• Parallel joins Parallel Join Inclusive Join Multiinstance Task: Parallel joins synchronize separate process pathes, which is why one of two path executions arriving at a parallel join at the same time will be rolled back with an optimistic locking exception and must be retryed later on. Therefore such a savepoint makes sure that the path synchronisation will be taken care of by Camunda's internal job executor. Note that for multi instance activities, there exists a dedicated "multi instance asynchronous after" flag which saves every single instance of those multiple instances directly after their execution, hence still "before" their technical synchronization.

The Camunda JobExecutor works (by default) with exclusive jobs, meaning that just one exclusive job per process instance may be executed at once. Hence, job executor threads will by default not cause optimistic locking exceptions at parallel joins "just by themselves", but other threads using the Camunda API might cause them - either for themselves or also for the job executor.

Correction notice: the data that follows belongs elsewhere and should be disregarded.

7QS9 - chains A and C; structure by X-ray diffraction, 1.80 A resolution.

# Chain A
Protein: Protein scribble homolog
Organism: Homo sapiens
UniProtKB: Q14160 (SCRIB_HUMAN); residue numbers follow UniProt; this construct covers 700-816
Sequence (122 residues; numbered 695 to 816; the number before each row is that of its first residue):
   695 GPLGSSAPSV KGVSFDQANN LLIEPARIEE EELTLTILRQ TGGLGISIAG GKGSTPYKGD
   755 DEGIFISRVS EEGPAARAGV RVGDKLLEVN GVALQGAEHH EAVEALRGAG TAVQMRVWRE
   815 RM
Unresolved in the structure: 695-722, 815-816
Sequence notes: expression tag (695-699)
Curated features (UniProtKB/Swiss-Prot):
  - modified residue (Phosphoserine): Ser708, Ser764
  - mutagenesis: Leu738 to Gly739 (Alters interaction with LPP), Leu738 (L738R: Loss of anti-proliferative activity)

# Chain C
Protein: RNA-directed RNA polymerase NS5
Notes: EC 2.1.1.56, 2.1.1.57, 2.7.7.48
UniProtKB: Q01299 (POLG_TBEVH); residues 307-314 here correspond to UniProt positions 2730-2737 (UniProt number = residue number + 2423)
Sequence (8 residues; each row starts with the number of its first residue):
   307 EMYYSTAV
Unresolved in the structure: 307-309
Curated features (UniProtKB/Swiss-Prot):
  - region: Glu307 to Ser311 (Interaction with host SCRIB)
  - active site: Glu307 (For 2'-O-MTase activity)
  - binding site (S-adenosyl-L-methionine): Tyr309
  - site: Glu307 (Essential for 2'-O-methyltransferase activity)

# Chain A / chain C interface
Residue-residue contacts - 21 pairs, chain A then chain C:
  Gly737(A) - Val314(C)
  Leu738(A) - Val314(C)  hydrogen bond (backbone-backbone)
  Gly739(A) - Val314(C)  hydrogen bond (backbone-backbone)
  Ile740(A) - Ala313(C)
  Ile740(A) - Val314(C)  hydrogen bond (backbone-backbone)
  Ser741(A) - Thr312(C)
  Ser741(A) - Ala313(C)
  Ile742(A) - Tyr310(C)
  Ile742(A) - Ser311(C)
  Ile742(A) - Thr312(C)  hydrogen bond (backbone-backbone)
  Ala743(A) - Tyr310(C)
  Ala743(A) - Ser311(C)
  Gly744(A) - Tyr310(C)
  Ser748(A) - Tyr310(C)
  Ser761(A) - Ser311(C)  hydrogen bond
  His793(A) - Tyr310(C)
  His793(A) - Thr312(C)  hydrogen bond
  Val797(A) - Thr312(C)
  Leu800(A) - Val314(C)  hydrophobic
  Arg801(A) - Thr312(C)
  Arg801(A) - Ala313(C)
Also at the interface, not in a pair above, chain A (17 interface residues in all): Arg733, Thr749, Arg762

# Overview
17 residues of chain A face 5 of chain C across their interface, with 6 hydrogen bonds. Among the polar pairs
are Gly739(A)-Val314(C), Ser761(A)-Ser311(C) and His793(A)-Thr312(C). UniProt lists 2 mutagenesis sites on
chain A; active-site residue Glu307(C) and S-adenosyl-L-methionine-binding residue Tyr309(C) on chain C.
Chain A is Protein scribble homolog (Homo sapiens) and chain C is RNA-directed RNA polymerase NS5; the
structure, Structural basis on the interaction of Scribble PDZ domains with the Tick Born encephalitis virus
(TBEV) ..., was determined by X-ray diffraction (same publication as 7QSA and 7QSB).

Don't configure save points before

  • User tasks and other wait states User Task ScrReceiveipt Task Message Intermediate Event Signal Intermediate Event Timer Intermediate Event Event Based Gateway including steps configured as external tasks Service Task Script Task Send Task Message Intermediate Event Message End Event: Such savepoints just introduce overhead as wait-states on itself finish the transaction and wait for external intervention anyway.

  • All forking and exclusively joining gateways Exclusive Gateway Parallel Join Inclusive Join: There should just be no need to do that, unless execution listeners are configured at such points, which could fail and might need to be transactionally separated from other parts of the execution.

Adding save points automatically to every model

If you agree on certain save points to be important in all your process definitions, you can add required BPMN XML attributes automatically by a Process Engine Plugin during deployment. Then you don't have to add this configuration to each and every process definition yourself.